RESA: Research School for Swedish Anthropology
PhD course open to: PhD students
Course title: Design Anthropology of Borders
Dates: November 2018-January 2019
Location: Engaging Vulnerability Research Program, Department of Cultural Anthropology and Ethnology, Uppsala University
Course coordinators/instructors: Mahmoud Keshavarz, PhD, Uppsala University and Shahram Khosravi, Professor, Uppsala University/Stockholm University
ECTS: 7.5 credits
Contact: Mahmoud Keshavarz (, Shahram Khosravi (

Course overview

Borders seem to be everywhere. However, some borders are more visible than others due to the way they are designed. Some borders operate more heavily than others due to their distinctive material qualities and some are more lethal than others because of the way they operate. Some borders operate not only to repress but to produce different kinds of subject, wealth and capital, and they do so due to their specific design and materiality.

This interdisciplinary course takes you to an inquiry of and intervention in the materiality of the geopolitical, urban and technological borders of the contemporary.

Course description

While borders of different kinds seem to be everywhere, yet some borders are more visible than others due to their design; some perform heavier than others due to their distinctive material qualities; some are more lethal than others because of the way they perform; some borders operate not only to repress but to produce different sorts of subject, wealth and capital and they do so due to their specific design and materiality.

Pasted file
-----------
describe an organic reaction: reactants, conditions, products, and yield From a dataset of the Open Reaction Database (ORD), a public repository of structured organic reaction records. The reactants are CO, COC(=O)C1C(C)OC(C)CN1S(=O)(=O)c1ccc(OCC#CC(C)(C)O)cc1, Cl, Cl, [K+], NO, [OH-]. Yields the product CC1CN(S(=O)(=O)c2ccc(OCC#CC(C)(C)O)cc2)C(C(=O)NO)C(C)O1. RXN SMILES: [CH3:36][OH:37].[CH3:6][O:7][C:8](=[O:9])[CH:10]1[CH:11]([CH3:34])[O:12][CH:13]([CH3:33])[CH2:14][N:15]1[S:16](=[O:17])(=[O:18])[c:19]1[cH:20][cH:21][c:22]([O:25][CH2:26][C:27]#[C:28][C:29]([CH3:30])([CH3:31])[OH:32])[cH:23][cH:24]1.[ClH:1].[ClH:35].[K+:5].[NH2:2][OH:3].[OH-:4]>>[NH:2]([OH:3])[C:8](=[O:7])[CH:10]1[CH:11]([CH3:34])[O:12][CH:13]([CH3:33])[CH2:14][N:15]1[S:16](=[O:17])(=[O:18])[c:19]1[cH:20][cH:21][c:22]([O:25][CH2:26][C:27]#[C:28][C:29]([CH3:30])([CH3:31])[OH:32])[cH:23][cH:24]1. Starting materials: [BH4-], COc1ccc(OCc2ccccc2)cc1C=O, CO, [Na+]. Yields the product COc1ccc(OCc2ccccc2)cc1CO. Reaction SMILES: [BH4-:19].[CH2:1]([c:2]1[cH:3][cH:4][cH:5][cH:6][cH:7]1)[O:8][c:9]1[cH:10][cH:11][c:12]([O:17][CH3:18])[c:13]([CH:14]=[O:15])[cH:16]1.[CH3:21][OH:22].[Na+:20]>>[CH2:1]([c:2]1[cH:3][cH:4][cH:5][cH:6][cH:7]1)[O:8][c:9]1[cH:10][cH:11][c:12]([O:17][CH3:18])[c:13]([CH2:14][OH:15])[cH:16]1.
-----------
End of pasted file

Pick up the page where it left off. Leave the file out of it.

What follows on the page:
In recent years, an emerging movement in social sciences and humanities, including anthropology, is taking place which calls for a greater attention towards objects, materials, infrastructures and their performative, spatial and temporal qualities that recognise and consequently generate a different form of politics. Similarly, scholars of migration and border studies have payed attention to the performativity and materiality of borders for instance through discussing technologically and materially designed apparatuses regulating mobility and migration.

Following such emergence, this experimental course by weaving two modes of inquiry aims to provide a space for thinking and discussing as well as intervening in how the materiality and performativity of borders operate and what they produce through their designs in different sites and moments. Building on recent scholarship in anthropology of borders and design anthropology, this course aims to bridge the gap between theory and practice through multi-modal learning.